By Claus Hetting, CEO & Chairman, Wi-Fi NOW
The world of Wi-Fi took another giant leap forward last week with Broadcom announcing availability of 802.11ax chipsets. Qualcomm & Quantenna already released their versions of 802.11ax earlier this year.
Getting ready to ride the 802.11ax wave
The thing to understand about 802.11ax is this: It’s not just ‘another standard’. It’s a complete revamp of how Wi-Fi works. And it will have a huge impact on the user experience. We’ve covered it in detail here.
The other thing to understand about 802.11ax is that it’s coming sooner than you think. The first windfall will be ax-powered home gateways (CPEs) and consumer routers. The home gateway market this year alone is a whopping 180 million units strong and growing. We’ll see the first products hit the markets next year.
WiGig on the brink of a breakthrough
It’s been a long time coming, but now finally it looks like WiGig (60 GHz) hovers on the brink of a breakthrough. We will for sure see the first WiGig-capable phones released inside of the next few months. We’re betting on Apple being first.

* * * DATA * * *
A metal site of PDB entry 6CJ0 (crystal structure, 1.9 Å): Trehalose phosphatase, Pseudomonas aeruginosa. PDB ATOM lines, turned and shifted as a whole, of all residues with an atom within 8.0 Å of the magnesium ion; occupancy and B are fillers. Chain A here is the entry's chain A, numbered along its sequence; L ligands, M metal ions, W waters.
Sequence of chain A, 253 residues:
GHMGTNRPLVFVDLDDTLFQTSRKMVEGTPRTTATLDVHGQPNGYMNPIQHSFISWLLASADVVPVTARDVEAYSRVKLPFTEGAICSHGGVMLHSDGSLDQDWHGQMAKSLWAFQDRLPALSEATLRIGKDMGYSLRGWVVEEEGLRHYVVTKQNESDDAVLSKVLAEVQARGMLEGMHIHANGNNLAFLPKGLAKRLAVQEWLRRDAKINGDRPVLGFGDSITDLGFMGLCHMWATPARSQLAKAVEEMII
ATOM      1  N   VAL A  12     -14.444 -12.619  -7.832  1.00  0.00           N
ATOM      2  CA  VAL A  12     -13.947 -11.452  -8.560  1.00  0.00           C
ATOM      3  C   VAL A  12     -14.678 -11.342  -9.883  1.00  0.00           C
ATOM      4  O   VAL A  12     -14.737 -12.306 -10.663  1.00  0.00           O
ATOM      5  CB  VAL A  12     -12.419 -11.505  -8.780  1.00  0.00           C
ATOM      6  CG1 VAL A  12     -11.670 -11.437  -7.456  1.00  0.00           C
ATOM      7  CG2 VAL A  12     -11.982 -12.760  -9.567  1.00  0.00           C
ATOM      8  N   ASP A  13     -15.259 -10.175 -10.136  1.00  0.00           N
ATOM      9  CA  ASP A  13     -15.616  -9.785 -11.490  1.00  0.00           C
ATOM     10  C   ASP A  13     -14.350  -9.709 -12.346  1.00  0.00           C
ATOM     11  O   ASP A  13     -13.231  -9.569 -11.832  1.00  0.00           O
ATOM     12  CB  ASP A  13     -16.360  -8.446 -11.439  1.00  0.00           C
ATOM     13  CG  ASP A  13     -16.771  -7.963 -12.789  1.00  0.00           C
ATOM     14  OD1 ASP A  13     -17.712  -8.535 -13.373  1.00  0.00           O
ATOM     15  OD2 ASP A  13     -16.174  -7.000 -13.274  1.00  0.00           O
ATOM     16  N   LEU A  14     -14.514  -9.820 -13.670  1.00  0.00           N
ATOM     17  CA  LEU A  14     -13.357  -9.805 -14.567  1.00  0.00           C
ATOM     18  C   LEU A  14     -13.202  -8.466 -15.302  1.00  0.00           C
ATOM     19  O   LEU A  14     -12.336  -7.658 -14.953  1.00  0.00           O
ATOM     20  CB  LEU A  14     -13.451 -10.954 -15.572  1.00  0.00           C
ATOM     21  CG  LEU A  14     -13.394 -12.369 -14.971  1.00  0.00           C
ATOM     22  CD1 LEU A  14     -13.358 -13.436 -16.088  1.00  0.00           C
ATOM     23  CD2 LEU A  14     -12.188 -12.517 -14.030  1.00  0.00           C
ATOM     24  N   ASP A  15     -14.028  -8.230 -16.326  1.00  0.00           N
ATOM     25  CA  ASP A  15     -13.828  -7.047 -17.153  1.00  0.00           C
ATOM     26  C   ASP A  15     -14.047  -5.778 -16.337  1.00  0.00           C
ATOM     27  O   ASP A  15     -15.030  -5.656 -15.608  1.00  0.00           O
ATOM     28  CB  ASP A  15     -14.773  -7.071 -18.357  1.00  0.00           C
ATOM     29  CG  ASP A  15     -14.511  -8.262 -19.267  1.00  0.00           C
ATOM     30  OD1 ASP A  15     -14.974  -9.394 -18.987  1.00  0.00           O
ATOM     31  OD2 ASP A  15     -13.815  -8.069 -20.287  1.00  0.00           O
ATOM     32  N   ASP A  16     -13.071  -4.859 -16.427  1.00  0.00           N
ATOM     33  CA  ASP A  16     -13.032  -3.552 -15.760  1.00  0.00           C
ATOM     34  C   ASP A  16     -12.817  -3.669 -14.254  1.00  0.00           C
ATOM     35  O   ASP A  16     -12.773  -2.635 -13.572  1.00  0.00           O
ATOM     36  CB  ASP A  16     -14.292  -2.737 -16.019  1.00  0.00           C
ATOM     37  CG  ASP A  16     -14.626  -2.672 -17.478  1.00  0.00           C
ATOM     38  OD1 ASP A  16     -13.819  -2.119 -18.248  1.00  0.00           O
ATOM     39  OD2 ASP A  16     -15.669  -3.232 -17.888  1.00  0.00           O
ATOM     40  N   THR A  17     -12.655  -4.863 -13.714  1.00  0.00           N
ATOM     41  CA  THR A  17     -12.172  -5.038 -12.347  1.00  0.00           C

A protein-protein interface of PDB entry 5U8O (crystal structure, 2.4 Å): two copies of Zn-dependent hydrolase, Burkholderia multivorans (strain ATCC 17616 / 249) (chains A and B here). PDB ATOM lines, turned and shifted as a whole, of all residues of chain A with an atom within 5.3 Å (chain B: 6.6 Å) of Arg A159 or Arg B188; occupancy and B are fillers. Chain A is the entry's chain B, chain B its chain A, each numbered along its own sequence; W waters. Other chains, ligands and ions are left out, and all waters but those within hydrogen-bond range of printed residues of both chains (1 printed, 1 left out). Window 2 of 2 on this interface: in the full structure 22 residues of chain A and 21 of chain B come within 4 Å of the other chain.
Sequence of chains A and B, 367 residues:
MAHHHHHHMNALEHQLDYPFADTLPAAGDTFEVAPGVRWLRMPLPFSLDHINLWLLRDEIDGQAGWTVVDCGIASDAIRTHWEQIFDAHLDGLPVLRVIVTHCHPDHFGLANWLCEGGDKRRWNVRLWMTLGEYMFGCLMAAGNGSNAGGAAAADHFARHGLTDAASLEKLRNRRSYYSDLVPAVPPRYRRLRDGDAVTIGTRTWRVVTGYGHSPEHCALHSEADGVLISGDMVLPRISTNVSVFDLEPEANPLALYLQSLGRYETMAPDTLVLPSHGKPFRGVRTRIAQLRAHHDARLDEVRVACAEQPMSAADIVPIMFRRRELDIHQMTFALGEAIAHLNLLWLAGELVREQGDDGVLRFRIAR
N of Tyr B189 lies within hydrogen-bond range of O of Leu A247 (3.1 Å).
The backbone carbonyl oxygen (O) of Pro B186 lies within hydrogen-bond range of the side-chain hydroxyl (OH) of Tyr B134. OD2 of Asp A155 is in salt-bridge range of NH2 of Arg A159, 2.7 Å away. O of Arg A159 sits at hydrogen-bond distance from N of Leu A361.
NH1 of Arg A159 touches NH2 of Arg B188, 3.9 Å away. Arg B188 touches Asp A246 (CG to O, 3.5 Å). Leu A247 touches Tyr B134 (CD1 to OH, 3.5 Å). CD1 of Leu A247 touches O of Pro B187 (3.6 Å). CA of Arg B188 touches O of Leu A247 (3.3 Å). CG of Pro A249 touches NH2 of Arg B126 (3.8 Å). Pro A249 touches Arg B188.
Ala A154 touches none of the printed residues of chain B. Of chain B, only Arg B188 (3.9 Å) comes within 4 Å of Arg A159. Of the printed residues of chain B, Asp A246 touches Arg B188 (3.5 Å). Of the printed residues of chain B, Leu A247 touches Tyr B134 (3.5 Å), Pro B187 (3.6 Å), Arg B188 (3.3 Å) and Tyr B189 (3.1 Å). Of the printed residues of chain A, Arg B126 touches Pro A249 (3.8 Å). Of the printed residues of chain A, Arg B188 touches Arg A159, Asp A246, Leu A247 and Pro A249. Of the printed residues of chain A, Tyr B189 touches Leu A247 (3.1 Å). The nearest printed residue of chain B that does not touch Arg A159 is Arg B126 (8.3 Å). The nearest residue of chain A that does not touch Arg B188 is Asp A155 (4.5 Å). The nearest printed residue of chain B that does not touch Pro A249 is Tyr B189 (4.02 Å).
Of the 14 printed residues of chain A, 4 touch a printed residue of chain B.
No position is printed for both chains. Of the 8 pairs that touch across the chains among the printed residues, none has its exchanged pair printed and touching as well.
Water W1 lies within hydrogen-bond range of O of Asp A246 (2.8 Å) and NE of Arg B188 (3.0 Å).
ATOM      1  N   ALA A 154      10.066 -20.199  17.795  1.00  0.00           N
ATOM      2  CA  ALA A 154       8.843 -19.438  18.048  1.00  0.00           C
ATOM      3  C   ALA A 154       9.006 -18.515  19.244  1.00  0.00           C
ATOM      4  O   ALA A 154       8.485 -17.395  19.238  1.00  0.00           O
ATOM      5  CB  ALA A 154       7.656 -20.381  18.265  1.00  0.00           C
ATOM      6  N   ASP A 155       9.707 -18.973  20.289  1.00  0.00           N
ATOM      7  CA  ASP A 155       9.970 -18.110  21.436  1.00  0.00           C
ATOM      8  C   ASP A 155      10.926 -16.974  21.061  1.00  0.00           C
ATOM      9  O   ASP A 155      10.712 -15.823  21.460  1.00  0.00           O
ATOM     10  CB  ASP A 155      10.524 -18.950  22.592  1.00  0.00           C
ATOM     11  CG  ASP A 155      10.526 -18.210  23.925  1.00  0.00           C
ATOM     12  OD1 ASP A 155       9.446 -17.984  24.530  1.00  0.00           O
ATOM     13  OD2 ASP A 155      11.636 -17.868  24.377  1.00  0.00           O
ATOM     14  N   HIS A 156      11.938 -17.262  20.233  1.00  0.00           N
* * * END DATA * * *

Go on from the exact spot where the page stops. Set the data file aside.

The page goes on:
You might not think of WiGig as a big deal – but it is. It will be the first true mass-market millimetre wave tech that services consumers directly. It will bring a massive (but localised) boost of data in the home and – a bit later – in public spaces.
Alas, the spiral of self-destruction
Meanwhile, the future is not exactly looking bright for mobile. Last week the largest mobile carrier in the US – and one of the biggest in the world – pulled the plug & decided that ‘unlimited’ data plans just won’t work. The mobile industry’s data giveaway is a battle that cannot be won. It’s already taking a toll on speeds.
There is no fix to this self-inflicted problem inside the mobile industry, not even 5G if it ever happens. The only solution is using Wi-Fi systematically as part of the access layer. At Wi-Fi NOW we’ve been singing that song for years. Now it appears things are finally moving given Apple’s iOS11 announcement a few weeks ago.
So time to get on board and start inventing, folks. Wi-Fi is going to be an exciting and not least profitable ride for the next few years. And with a bit more concerted effort, we might event get another nice chunk of spectrum to work with.